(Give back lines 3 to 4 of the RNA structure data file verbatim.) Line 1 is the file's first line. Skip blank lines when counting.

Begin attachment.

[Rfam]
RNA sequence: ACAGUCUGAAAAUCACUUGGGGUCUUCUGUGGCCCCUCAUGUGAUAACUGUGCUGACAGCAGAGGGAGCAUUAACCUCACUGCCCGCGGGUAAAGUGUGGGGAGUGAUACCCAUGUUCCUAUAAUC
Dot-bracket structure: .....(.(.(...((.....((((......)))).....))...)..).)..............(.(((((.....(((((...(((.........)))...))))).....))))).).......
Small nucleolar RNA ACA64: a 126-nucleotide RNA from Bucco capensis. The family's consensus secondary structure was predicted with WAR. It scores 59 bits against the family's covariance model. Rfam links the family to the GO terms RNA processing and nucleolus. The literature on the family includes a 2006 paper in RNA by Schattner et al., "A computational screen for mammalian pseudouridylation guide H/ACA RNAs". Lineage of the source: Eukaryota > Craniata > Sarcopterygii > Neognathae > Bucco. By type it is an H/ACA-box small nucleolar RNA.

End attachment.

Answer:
Dot-bracket structure: .....(.(.(...((.....((((......)))).....))...)..).)..............(.(((((.....(((((...(((.........)))...))))).....))))).).......
Small nucleolar RNA ACA64: a 126-nucleotide RNA from Bucco capensis. The family's consensus secondary structure was predicted with WAR. It scores 59 bits against the family's covariance model. Rfam links the family to the GO terms RNA processing and nucleolus. The literature on the family includes a 2006 paper in RNA by Schattner et al., "A computational screen for mammalian pseudouridylation guide H/ACA RNAs". Lineage of the source: Eukaryota > Craniata > Sarcopterygii > Neognathae > Bucco. By type it is an H/ACA-box small nucleolar RNA.